Being in the public eye as a television presenter, former Dancing with the Stars performer and judge, successful snowboarder and having had a past high-profile relationship with former All Blacks captain Richie McCaw, Holt is used to receiving feedback from not only friends and family but also strangers. Most of the latter in this case were well-wishers, many who shared their own stories of loss and grief. It made her realise that it was a topic not often spoken of and mostly swept under the carpet. She wanted to show that you’re allowed to mourn baby loss. “At the time I felt like I was the only person in the world that it had happened to, until people started coming to me with their stories. It seems like there is a bit of shame attached to baby loss, especially in my mum’s generation,” she says. “Some of mum’s friends came to me and told me the exact same thing happened to them and their babies were whisked away as soon as they’d given birth and they were told ‘now off you go home’ and just pretend it never happened. No one was actually treated like they’d lost a baby.
“And even in my generation, almost every person I know has experienced a miscarriage and it’s always painful but not spoken about. I don’t know whether it’s a shame thing, or just that it’s hard to touch the idea of losing a baby, but I think people felt heard after I talked about it. It happened so publicly that they were able to share their story.
I know through AA and drinking that sharing your story is part of the healing because it gets it outside, gets it out.”
By sharing both aspects of her life – past drinking and the grief of losing a baby – in her book, she had a feeling that people might be able to relate and be inspired to think about their own experiences. Since the book’s release in April she’s had a lot of people get in touch and say it’s made them think about their own drinking, or they’ve experienced baby loss and now don’t feel embarrassed about sharing that.
There’s this myth that when you make it to 12 weeks, you’re fine and if you go past the 20-week scan you’re pretty much home and dry, Holt says.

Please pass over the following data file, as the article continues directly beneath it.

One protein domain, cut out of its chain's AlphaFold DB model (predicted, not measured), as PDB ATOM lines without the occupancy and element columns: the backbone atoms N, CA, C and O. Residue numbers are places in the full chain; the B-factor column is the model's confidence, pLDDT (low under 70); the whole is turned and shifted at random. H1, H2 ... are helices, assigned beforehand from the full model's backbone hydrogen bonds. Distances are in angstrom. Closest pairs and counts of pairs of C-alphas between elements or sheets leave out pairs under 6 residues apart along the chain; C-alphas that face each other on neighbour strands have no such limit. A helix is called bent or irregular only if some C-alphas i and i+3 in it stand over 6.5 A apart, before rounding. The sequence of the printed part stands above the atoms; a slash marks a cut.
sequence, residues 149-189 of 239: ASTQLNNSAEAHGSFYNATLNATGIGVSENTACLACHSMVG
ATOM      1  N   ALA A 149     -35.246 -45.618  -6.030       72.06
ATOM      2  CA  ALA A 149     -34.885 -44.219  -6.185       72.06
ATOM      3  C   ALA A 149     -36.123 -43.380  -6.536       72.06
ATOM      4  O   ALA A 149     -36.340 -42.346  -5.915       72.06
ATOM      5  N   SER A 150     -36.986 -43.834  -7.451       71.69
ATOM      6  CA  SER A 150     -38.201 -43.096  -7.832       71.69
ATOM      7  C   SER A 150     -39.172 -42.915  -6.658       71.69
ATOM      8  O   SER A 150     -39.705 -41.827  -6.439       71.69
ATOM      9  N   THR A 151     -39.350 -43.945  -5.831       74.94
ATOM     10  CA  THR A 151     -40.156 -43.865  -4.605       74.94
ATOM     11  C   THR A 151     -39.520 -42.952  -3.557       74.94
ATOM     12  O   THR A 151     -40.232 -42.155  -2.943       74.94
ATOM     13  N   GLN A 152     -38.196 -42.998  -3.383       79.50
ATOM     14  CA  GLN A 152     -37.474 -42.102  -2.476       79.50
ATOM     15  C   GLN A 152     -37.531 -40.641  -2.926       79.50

Seeing a therapist helped her free herself from self-blame, which is common after having a miscarriage.
Was it something she did? Did she catch something on the plane? Was it her years of drinking beforehand?
“Self-blame is really damaging. My therapist helped me understand that it wasn’t my fault, just something that happens,” she says. “It’s also really helpful when you have these ideas and doubts, to ask your doctor. My doctor showed me how medically it was just a fluke, and that’s helpful. So, if you have doubts, ask the question.”
When Holt had a miscarriage after Frankie, her first thought was ‘I did it again’ because it happened after she’d done some yoga.
Therapy has helped Holt so much that she still goes to therapy “just for life, because it’s amazing”. She started therapy after losing Frankie and feels grateful that she is in a position where she can afford it.
“It helps you get your thoughts out and understand how you’re feeling, because I think that is the hardest thing. Often you don’t really know why you’re feeling the way you are, or even what you’re feeling. New Zealanders don’t have words for our emotions.”
Aside from talking about it, Holt’s advice to anyone suffering grief is to give yourself time and don’t feel like you have to get over it at a certain time and accept that you will probably never get over it.
“This is going to sound strange, but I looked at the positive things about the experience. What good things did it bring into my life? What did I learn from it, and how did it actually improve my life in a weird way? Switching that thinking really helped to get away from the darkness and see what kind of light it might have brought me.”
Speaking to others who have gone through a similar experience is really helpful. And lean on people who want to help as well but don’t feel like you have to be happy and put on a brave face, just do what you need to do in the moment, she advises.
“It’s different for everyone, but listen to yourself and what you might need in that moment. Anything is okay. If you need to be surrounded by people, do that. If you want privacy and want them to stay away, do that too. If you want to storm around the house in anger and cry, do that and really feel it because if you try and hide from the pain or those feelings, they’re going to come back out later.”
Realising that lots of others had been through the same thing also helped Holt move through her grief. “Even though that sounds really sad, this is life. Things are going to happen. You’re going to lose something or someone. Buddhists say that life is suffering, and I think that’s true and once you accept that, then you don’t have to ask, ‘why me?’,” she says.
“It’s also okay to be in a traumatic situation and not have to fall down the well as well. Joking can be helpful.
You don’t always have to match the experience with your emotions or behaviour.”
Being “an older mum” at age 43, Holt admits it is tiring and she marvels at parents with more than one child.
Raven is a good sleeper, so she and Josh feel fortunate in that regard.
When she was a professional dancer and snowboarder, it was the training that gave her energy. “I need to do some more exercise because when you don’t exercise, you get tired. The more you use it, the more you get,” she says.